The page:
Maybe the flapper phenomenon of the wild and wicked 20s is complicit in altering the culture and thereby making possible the deluge of sludge and slop on our theatre and TV screens today. Looking back to the “good old days” of the silent movie era, flappers seem pretty tame – undeniably tame after 5 years of that viperous vamp, Theda Bara. But I do see the dilemma of a flapper’s worried father, hoping as he was that a clean-cut, sober young man with prospects would marry his daughter and take her out of his house, out of his wallet, and off his hands. These frivolous flappers couldn’t boil an egg let alone get dinner on the table at 6 sharp, so how was a flapper going to accomplish a girl’s most important job – catch a man. And it takes more than Fire Engine Red Lipstick to snare the good ones. My favorite flapper is, and always will be, Clara Bow, the untamable redhead from Brooklyn. Watch ‘Dancing Mothers’ and you’ll see why she was Paramount studio’s top star for half a decade.
“Maybe the flapper phenomenon of the wild and wicked 20s is complicit in altering the culture and thereby making possible the deluge of sludge and slop on our theatre and TV screens today.”
Perhaps, but I think that’s all more rooted in the changes brought about by the 1960s than anything, when the production code finally died its slow, agonizing death brought on by little nudges throughout the 1950s and early 1960s, before the cultural shift of the counterculture came to a head around 1966. After all, while movies were becoming more violent and open about certain themes in the late 1920s and early 1930s, there was a backlash that inspired Hollywood to finally enforce the production code and keep movies from getting too overtly explicit.
I agree that flappers seem tame compared to all that came later– or even to the Edwardian vamp! I have to wonder if the tameness of the cinematic flapper was more a condition of the way movies were made in Hollywood. You can have a main character who smokes, flirts, and wears knee-length skirts, but she can’t be too naughty and alienate less permissive members of the audience. If I remember correctly, this is the case in Our Dancing Daughters: Crawford’s flapper is vivacious and free-spirited but chaste until marriage, while Anita Page is totally amoral while outwardly appearing to be the traditional feminine ideal.But there are some flapper movies which point out the double standard regarding feminine behavior: I love the scene in Why Be Good? where Colleen Moore (very much a chaste flapper despite her flirtiness) upbraids her boyfriend for claiming to prefer “good girls” who “darn socks” as marriage material while really wanting girls who party.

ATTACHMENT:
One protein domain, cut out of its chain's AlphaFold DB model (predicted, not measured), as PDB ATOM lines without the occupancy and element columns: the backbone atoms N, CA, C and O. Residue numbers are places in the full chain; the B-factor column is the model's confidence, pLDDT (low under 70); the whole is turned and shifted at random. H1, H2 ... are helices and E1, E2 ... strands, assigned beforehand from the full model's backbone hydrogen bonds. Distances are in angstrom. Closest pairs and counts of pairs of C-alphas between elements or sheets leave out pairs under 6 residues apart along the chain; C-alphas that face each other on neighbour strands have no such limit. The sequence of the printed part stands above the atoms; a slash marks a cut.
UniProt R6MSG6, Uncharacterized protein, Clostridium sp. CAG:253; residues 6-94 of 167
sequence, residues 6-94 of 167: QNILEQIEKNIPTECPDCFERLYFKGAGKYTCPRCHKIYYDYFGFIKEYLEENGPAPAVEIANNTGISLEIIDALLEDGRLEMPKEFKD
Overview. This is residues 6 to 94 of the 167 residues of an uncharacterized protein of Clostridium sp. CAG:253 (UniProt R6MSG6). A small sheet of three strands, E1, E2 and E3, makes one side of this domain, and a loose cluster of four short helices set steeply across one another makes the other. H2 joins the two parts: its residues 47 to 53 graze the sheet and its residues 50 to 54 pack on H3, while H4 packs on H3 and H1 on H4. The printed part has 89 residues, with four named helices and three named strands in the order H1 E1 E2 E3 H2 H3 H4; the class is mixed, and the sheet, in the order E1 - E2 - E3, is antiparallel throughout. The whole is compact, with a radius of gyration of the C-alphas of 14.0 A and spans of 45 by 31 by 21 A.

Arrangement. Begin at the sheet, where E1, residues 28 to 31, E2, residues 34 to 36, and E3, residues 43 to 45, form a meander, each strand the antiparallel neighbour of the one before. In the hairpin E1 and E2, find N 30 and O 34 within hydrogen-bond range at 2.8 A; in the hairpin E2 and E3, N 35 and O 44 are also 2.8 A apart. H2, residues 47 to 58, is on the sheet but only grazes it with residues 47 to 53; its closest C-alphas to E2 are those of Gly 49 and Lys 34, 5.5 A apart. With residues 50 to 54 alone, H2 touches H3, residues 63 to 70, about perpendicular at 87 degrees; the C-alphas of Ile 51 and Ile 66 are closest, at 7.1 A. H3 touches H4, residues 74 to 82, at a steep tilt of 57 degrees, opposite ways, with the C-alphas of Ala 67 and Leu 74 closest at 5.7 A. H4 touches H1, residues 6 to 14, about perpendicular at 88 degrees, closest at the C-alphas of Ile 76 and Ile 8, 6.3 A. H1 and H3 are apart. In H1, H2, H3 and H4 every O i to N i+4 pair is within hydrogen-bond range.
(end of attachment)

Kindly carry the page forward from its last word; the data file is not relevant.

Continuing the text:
I’ve always been fascinated by that duality: the Hollywood flapper as modern, independent, and daring, but not so much that she overtly offends certain traditional ideas about appropriate sexual behavior. That could be a blog post in and of itself, though.
There was a lot of discussions in newspapers about flapper “morality” or what have you, and common response from young people seemed to be: “We’re always being portrayed as immoral and frivolous, that’s unfair, the older generation just doesn’t get it!” Flapper culture, if you boiled it down to its essence, seemed ultimately about being adventurous, confident, and free. Freedom for some involved lots of partying, of course, but there was more than one way to be a flapper. That’s what I’ve been gleaning, anyways.
I’m guessing studios had to keep the cinematic flapper more “tame” to keep from getting censored, mainly, but that duality you mentioned also jibes a lot with the discussions I just talked about. That would definitely make a good article topic!
I agree that the 1960s were probably the biggest influence on society’s moral norms today. But I do sympathize with Judy’s point of view that draws a line from flapper culture the modern times. It may be a faint, wobbly line, but it does seem to be there.
“I agree that the 1960s were probably the biggest influence on society’s moral norms today. But I do sympathize with Judy’s point of view that draws a line from flapper culture the modern times. It may be a faint, wobbly line, but it does seem to be there. ”